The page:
November 1, 2010

Battle ReCPY: Yamahomo vs. Ladurée: Matcha Macarons

by Moto

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PREFACE
Yamahomo vs. Ladurée (
Part 1 & 2)
Yamahomo vs. Ladurée
(The Battle Continues)
Yamahomo vs. Ladurée (Trial 4, 5 & 6)

Since winning my Ladurée Battle at Trial #6 two years ago, I haven’t made macaron for a while. But when looking through the Best of UM posts, I was tempted to make another batch. Umamimart can be such a useful recipe search tool. Since I don’t keep notes of my own cooking, I often times look for my own old posts here. UM is my very own recipe book!

RECIPE
4 egg whites
1/4 cup of sugar (used for meringue)
275g powdered sugar
140g almond flour
20g green tea powder

After many trials, and research, I figured out that the key to perfecting macarons are egg whites. In the past, I said that there’s no need to “rest” egg whites since American eggs are not that fresh anyways. But I was wrong about this. By leaving egg whites on the counter for a day (or three in my case), it develops acid, which makes the meringue very stable. I cracked my eggs on Thursday morning, and I made macarons on Saturday morning.  48 hours of resting this time. Finally, well-rested egg whites.

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Also another key is to sift all the dry ingredients together. For this batch, I used green tea powder.

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Prepare piping bag. I always cut a Ziploc bag instead of a real piping bag. This way, you can just throw out the bag after usage– how convenient.

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Another good tool to have is a large spatula. When you fold in dry ingredients into the meringue, larger spatula mixes quicker, as less air will be broken.

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Whip egg whites until very stiff and stable.

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Dump dry ingredients into the meringue at once. Since meringue is very stable, you don’t have to worry too much about breaking the air bubbles. In the beginning, this will be scary since it looks like it’s not going to mix. But don’t worry.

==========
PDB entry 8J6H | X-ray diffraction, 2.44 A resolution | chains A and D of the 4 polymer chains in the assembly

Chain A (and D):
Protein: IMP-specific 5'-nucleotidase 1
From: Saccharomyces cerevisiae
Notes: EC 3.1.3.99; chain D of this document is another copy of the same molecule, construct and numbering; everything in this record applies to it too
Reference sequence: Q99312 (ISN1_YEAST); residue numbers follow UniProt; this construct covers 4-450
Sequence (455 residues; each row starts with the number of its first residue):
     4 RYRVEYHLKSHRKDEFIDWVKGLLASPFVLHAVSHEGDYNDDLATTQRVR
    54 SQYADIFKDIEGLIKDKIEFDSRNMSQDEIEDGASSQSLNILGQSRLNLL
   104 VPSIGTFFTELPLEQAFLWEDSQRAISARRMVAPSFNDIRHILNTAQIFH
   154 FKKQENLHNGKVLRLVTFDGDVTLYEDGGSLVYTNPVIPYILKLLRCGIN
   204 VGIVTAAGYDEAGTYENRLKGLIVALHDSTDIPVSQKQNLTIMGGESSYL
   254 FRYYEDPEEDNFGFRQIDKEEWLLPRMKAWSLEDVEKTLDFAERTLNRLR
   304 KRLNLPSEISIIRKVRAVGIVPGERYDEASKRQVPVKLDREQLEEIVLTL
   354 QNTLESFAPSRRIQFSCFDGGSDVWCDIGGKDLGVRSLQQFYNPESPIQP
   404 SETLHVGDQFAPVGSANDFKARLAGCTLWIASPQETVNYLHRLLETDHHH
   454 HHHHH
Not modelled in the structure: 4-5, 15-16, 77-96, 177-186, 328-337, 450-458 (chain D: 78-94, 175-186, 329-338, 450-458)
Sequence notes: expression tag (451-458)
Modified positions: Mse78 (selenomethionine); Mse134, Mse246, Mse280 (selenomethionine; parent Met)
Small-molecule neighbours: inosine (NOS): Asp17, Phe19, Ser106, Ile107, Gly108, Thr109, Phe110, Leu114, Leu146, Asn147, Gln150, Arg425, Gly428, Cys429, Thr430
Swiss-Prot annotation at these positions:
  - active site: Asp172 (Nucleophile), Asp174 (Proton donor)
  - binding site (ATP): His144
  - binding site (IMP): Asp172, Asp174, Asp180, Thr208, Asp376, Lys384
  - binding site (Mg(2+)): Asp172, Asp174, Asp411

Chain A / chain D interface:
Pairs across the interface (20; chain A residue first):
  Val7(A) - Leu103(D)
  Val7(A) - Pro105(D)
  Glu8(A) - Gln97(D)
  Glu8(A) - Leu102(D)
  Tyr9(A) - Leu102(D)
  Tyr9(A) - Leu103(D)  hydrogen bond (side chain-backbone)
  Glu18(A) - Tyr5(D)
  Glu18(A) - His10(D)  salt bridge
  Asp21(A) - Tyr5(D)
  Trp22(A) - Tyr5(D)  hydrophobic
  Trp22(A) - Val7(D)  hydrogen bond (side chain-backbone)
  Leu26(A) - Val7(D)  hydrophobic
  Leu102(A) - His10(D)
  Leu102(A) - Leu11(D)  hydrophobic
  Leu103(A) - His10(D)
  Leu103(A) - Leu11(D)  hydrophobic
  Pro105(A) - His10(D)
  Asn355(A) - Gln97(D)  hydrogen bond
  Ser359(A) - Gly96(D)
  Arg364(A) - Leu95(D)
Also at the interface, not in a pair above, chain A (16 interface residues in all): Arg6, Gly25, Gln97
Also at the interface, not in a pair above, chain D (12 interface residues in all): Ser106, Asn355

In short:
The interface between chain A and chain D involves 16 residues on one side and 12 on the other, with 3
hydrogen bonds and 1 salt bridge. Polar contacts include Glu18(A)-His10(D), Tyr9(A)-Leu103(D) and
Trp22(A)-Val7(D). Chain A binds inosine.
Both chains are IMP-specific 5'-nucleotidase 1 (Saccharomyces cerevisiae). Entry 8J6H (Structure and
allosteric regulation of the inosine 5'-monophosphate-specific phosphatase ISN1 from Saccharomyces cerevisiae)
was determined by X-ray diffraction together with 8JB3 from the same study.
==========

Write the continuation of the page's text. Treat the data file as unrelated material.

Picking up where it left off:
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Gently keep mixing.

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Finally everything starts to incorporate.

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Almost there.

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Final consistency should look like below. Not too thick, but not too runny. When the batter can almost fall off from spatula, you are good to go.

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Very important point, buy a Silpat, and invest some money on cookie sheets. I bought these heavy pan ($27 a piece at Williams-Sonoma!!) just for macaron baking. After you pipe them out, be sure to let them rest for about 30 minutes, or until the surface dries up.

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Bake these in 350˚F for about seven minutes or so.

Oh, an important point here: don’t bake two sheets at the same time. Even if you are in a hurry, make sure you bake these one sheet at a time.

How perfect!

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Once they cool down, sandwich with your favorite cream of choice. I used chocolate ganache this time.

Macarons aren’t easy, but if you follow the above steps, and be patient when mixing the batter, you should be able to get good results.

Macaron porn.

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Sunlight makes huge difference in photography.

7 Comments

  • jones
    Posted November 1, 2010 at 5:08 pm

    I give them a 3/4 thumbs-up. A little heavy on matcha taste but color was perfect!

  • Anders
    Posted November 2, 2010 at 4:30 am

    You are the Jedi Macaron Master.
    I have to try this now although I don’t have half the excessive gear you pack in your kitchen. Don’t even wanna know what you keep in your bedroom cupboard then.

    What I do want to know is: Can you recommend any other great flavour combinations other than Matcha/Chocolate? I should get my egg whites out so I can make these in 3 days.

  • Posted November 2, 2010 at 6:50 am

    They look so professional! Have you tried them with different fillings? I was wondering what it was you were baking them on and now I know, cookie sheets!

  • Yamahomo
    Posted November 2, 2010 at 1:40 pm

    It was a bit heavy on matcha powder..

    Anders and sakura, I’ve done red food color to make pink macaron, and any kind of berry jam inside. Green food color and pistachio cream? I don’t like yellows, so I don’t make passion fruit or mango kind. Or pure white with white chocolate ganache? As long as you follow the basics, you can vary additives. In terms of bright skin colors, many recipes call for simply food coloring. You can be very creative what to stuff inside. Go to macaron shops, and get ideas!

    Sakura, “heavy” cookie sheets make huge difference!

  • E
    Posted November 2, 2010 at 1:55 pm

    How about Matcha with Azuki bean paste?

  • Anders
    Posted November 3, 2010 at 9:12 am

    How should they be stored and kept? And how long can they last before going bad?

  • Yamahomo
    Posted November 3, 2010 at 1:12 pm

    I usually finish them in less than 5 days. Laduree or other premium brands say eat within 3 days, I think. They also say to keep them in fridge, but I always keep them on counter in air tight container. Above has heavy cream in it, and I had them yesterday, and I am still alive.

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